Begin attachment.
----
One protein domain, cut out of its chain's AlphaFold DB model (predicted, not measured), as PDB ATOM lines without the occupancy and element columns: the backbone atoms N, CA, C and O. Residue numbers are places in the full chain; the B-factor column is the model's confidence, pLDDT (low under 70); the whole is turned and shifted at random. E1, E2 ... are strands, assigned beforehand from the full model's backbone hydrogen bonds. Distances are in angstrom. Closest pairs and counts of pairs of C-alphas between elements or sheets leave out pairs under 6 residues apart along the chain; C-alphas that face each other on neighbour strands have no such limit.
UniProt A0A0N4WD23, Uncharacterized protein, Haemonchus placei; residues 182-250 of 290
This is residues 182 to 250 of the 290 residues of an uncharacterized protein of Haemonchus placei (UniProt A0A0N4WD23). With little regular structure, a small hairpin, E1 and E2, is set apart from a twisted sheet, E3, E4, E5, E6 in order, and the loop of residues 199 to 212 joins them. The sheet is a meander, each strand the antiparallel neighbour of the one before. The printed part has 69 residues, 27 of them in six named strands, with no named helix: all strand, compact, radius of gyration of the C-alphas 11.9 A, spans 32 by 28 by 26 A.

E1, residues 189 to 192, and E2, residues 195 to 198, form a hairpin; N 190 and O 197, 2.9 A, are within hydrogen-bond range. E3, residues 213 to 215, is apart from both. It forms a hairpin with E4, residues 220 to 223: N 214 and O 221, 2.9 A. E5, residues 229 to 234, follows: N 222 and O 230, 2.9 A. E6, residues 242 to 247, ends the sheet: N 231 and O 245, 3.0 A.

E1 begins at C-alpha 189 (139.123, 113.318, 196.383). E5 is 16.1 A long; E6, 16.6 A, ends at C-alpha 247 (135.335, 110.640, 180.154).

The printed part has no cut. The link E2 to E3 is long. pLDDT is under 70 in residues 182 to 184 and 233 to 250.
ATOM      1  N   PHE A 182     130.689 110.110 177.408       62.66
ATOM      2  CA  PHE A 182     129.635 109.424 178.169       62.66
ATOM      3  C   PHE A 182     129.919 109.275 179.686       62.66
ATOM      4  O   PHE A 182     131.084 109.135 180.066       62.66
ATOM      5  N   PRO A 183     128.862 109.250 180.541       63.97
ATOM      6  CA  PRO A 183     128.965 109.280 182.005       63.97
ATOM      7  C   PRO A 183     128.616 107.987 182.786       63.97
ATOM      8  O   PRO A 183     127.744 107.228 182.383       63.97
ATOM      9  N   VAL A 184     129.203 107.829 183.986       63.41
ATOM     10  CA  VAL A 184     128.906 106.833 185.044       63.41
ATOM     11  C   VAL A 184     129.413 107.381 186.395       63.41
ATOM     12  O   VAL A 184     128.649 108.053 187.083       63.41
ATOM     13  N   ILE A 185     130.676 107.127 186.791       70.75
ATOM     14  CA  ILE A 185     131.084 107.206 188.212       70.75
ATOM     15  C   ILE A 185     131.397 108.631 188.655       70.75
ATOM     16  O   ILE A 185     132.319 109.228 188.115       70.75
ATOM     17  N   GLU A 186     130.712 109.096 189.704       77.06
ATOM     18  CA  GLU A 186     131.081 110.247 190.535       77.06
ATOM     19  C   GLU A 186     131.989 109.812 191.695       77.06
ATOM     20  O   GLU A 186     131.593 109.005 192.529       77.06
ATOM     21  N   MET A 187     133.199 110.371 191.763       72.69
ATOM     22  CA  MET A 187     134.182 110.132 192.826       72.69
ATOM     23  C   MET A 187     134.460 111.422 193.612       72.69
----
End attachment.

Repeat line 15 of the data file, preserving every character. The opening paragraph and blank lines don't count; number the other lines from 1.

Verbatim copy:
ATOM     10  CA  VAL A 184     128.906 106.833 185.044       63.41